Weekly Wire
Weekly Alibi E-ticket to Zombie Town

By Brendan Doherty

MARCH 1, 1999:  Anyone concerned that rock and roll is dead need only attend a Rob Zombie show. Here, on the Hellbilly Deluxe stage, a 10,000-volt version of Zombietown was meticulously crafted from Zombie's (née Rob Straker's) mind: every metallic skull, each mangled gargoyle, each Goth-y detail down to the $100,000 worth of special effects and shooting flames. Legions of fans stare at the living stoner embodiment of a dream backed by the sound of shredding guitars and filled with distortion and drums louder than an earthquake.

"I don't understand how it became hip to act like you don't care," says Zombie of the current music scene. "It reminds me of when it was cool to be dumb at school--it's a bizarre sickness. I really want to do something extra special, something to top all my previous shows. Stuff was more mysterious when I was a kid. If they told me that Gene Simmons was from Mars, I'd have believed them. Now all of the mystery in music is gone."

There's no mystery to Zombie's bone-crunching sound. The band's live show is as captivating as the band's video for "Dragula." While the band plays, screens flash clips from classic horror films, religious clips and trash culture. It's as if little Eddie Munster has grown up, plugged a BC Rich guitar into a Marshall and turned every trashy television show into a metal song. Zombie recently finished filming a group of five videos, including one for "Living Dead Girl," which leans heavily on the famous Cabinet of Dr. Caligari and affirms Zombie's child-like fascination with horror and fantasy.

"I never lost my fascination for anything I immediately liked as a kid," says Zombie. "I remember the first time I went to Disneyland and I thought 'Oh, my God! I have to make my life like this.' I don't think people tire of anything--they certainly don't tire of horror movies."

In response, they come to record shops in a trance, with their eyes rolled back. Every disaffected young male and trash-culture hound from the suburbs is pushing Zombie's latest record, Hellbilly Deluxe, toward the 2 million mark in sales. Already, his former band's last record, Astro Creep 2000, has sold twice as much as Hole's Live Through This or Marilyn Manson's Antichrist Superstar. During White Zombie's seeming arrival, though, the band dissolved.

"The simple version of that whole situation is [that] those people burnt themselves out," says Zombie. "That group of people didn't work anymore. We kinda just said, 'We've been doing this for 13 years, and really doing it hardcore, nonstop, for the last five years--we need a break.' You really can take something that you like, and that you're really proud of, and beat it into the ground by working too hard. I hate when something that you love to do starts seeming like a chore. Rather than beating a dead horse, we just go on."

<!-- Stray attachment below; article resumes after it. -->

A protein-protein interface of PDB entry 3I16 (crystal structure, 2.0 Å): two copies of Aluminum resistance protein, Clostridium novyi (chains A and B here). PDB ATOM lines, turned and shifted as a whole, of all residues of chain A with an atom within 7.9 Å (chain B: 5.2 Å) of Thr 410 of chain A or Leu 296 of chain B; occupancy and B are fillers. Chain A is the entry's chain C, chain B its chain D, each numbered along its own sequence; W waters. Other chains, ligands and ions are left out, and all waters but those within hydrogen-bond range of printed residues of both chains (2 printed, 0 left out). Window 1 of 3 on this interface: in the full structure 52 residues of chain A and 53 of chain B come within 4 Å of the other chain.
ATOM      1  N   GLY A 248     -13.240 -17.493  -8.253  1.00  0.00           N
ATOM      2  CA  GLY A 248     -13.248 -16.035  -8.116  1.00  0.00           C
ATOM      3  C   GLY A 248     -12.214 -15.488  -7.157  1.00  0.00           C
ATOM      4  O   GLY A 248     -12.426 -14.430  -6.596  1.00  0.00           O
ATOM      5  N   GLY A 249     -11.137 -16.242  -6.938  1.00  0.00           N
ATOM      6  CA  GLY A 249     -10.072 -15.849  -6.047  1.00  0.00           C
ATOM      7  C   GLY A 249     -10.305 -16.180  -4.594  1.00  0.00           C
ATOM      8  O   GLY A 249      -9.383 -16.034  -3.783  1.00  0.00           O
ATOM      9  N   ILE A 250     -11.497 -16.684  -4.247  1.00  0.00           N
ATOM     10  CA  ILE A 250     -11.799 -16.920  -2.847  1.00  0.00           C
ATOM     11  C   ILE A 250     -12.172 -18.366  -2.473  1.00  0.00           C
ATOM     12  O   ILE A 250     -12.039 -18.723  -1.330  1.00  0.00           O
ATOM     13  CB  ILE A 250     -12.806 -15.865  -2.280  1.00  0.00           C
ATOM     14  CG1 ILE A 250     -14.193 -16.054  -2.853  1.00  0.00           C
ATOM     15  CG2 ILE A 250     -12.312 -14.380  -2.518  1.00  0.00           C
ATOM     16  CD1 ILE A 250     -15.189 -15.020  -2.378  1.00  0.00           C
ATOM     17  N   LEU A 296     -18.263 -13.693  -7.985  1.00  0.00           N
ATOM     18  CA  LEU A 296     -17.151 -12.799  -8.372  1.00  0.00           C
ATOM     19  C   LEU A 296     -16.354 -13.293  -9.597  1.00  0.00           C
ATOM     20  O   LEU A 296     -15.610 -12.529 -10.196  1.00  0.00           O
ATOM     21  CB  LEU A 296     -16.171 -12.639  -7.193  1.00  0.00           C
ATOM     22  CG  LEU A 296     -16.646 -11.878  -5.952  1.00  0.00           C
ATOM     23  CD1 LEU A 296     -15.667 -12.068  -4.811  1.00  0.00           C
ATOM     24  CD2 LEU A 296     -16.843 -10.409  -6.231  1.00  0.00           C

Zombie had tried to leave music and the grueling tour schedule in order to make films. Zombie designed the classic hallucination sequence for the film Beavis and Butthead Do America. The producers of The Crow film series also contacted Zombie. Having loved the spooky, psychedelic video Zombie directed for "I'm Your Boogieman," they commissioned him to write the script for the next movie in the series. He worked The Crow 3 through a reported two years of rewrites before walking away in frustration.

"There were too many cooks in the kitchen," says Zombie. "Nobody knew what they wanted."

So Zombie returned to music. To do it, he enlisted the help of White Zombie drummer John Tempesta, Nine Inch Nails guitarist Danny Lohner and others, including Mötley Crüe's Tommy Lee. He has returned to Geffen, a record company in the middle of collapse, with a band that is ready to take over the world. Geffen is being absorbed by Interscope and, Zombie says, nobody was left from when he signed anyhow.

"It sucks because people are losing jobs, and bands are being dropped," says Zombie. "But it doesn't matter much to me, really. The business changes so much every year."

For the time being, Zombie seems content to channel his cinematic vision into videos and onstage, where he's the boss.

"After all of those years to go on and get some new people, I'm doing the same thing, but there is a renewed energy to it. It's perfect," says Zombie. "I would look at White Zombie records that were finished, and I'd hate them. That's why this record was a big kick in the ass. It made it almost seem like I just started. It sounds stupid, but it made everything really fresh and new again."

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